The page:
The authors propose a convolutional neural network architecture for geometric matching, trainable end-to-end. They also show that the model is trainable using synthetically warped images without needing any manual annotation.


The proposed model is divided into three steps:

  1. Extracting features from the two input images using siamese networks (CNN)
  2. Matching features by computing all pairwise similarities
  3. Predicting the geometric transformation parameters using a regression network (CNN)

Model stacking

Instead of trying to directly predict a complex transformation, the authors propose to apply their model twice, starting with a simple linear transformation, then a more complex transformation:

  1. Affine transformation (6 dof linear transformation = translation/rotation/non-isotropic scaling and shear)
  2. Thin-plate spline transformation with 18 parameters


The model is trained by measuring the loss on an “imaginary” grid of points which is deformed by the transformation. The loss is then the summed squared distances between the points deformed by the ground truth transformation and the predicted transformation.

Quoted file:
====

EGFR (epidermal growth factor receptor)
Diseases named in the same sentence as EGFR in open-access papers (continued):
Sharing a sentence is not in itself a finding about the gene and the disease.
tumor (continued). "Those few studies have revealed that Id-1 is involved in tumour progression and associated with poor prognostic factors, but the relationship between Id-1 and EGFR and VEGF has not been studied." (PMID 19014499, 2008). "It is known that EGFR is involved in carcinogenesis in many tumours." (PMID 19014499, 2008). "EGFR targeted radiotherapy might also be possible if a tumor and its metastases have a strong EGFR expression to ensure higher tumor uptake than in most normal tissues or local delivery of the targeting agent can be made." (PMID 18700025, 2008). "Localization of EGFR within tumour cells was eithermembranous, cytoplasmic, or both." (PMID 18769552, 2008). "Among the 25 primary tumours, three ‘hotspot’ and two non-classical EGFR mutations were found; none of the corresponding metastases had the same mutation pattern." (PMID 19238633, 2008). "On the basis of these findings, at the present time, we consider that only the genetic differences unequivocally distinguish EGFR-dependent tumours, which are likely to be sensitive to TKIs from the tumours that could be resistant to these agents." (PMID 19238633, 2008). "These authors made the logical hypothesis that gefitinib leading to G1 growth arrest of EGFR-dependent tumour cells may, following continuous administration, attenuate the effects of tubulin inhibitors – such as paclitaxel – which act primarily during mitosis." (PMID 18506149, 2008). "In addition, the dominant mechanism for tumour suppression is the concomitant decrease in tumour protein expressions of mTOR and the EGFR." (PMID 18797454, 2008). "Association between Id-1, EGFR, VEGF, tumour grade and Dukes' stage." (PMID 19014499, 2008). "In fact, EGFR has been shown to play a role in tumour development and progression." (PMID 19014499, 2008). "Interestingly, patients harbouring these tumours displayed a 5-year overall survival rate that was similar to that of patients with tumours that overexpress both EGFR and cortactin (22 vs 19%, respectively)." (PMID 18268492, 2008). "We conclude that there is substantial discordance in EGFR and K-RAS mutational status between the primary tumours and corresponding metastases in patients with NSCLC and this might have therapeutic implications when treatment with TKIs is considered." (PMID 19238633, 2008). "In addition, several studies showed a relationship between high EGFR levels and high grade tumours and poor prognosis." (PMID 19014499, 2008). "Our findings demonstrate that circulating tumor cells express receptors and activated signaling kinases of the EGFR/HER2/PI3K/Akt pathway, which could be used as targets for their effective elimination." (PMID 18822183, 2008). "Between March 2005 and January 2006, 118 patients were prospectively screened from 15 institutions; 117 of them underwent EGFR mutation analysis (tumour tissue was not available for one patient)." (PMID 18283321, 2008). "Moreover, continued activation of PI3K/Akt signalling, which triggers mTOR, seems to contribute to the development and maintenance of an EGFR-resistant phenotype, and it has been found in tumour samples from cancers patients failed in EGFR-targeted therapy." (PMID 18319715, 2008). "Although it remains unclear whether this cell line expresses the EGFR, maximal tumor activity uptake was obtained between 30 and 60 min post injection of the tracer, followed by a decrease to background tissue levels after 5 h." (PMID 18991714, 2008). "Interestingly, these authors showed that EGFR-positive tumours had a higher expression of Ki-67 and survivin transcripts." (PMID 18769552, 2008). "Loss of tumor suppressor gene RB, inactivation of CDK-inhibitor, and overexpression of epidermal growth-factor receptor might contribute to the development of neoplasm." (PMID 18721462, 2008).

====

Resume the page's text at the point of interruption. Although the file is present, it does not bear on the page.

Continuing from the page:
Note that the affine transformation network and the TPS transformation network are trained independently.

Synthetic image generation

The training dataset is automatically created from a public image dataset, by performing random transformations.

Experiments and Results

Training dataset:

  • Tokyo Time Machine (40k Google Street View images of Tokyo)

Evaluation dataset:

  • Proposal Flow (900 image pairs with large intra-class variations, e.g. ducks of different species, cars of different make, etc.)

The Proposal Flow task is to predict matching keypoint locations from an input image to a target image. The predictions are evaluated using average probability of correct keypoint (PCK). PCK is the proportion of keypoints that are correctly matched (i.e. within a certain distance of the target location).